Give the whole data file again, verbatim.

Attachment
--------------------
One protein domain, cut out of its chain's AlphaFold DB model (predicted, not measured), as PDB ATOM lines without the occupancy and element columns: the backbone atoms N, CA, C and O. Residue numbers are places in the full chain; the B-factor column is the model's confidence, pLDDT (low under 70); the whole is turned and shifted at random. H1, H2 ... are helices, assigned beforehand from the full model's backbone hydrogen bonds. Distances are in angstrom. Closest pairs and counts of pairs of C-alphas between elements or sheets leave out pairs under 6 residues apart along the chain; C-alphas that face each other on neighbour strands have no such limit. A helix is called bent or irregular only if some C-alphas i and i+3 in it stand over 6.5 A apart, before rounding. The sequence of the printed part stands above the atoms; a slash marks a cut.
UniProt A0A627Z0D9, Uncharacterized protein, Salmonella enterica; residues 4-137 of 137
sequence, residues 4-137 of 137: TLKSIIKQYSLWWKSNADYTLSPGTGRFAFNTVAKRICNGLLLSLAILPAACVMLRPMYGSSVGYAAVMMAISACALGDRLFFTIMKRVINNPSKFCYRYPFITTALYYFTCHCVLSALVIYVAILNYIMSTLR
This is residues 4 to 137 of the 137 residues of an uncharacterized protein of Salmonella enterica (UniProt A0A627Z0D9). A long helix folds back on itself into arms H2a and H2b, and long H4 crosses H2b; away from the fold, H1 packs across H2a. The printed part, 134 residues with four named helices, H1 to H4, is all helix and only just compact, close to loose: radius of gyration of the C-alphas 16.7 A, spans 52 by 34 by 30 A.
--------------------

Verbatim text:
One protein domain, cut out of its chain's AlphaFold DB model (predicted, not measured), as PDB ATOM lines without the occupancy and element columns: the backbone atoms N, CA, C and O. Residue numbers are places in the full chain; the B-factor column is the model's confidence, pLDDT (low under 70); the whole is turned and shifted at random. H1, H2 ... are helices, assigned beforehand from the full model's backbone hydrogen bonds. Distances are in angstrom. Closest pairs and counts of pairs of C-alphas between elements or sheets leave out pairs under 6 residues apart along the chain; C-alphas that face each other on neighbour strands have no such limit. A helix is called bent or irregular only if some C-alphas i and i+3 in it stand over 6.5 A apart, before rounding. The sequence of the printed part stands above the atoms; a slash marks a cut.
UniProt A0A627Z0D9, Uncharacterized protein, Salmonella enterica; residues 4-137 of 137
sequence, residues 4-137 of 137: TLKSIIKQYSLWWKSNADYTLSPGTGRFAFNTVAKRICNGLLLSLAILPAACVMLRPMYGSSVGYAAVMMAISACALGDRLFFTIMKRVINNPSKFCYRYPFITTALYYFTCHCVLSALVIYVAILNYIMSTLR
This is residues 4 to 137 of the 137 residues of an uncharacterized protein of Salmonella enterica (UniProt A0A627Z0D9). A long helix folds back on itself into arms H2a and H2b, and long H4 crosses H2b; away from the fold, H1 packs across H2a. The printed part, 134 residues with four named helices, H1 to H4, is all helix and only just compact, close to loose: radius of gyration of the C-alphas 16.7 A, spans 52 by 34 by 30 A.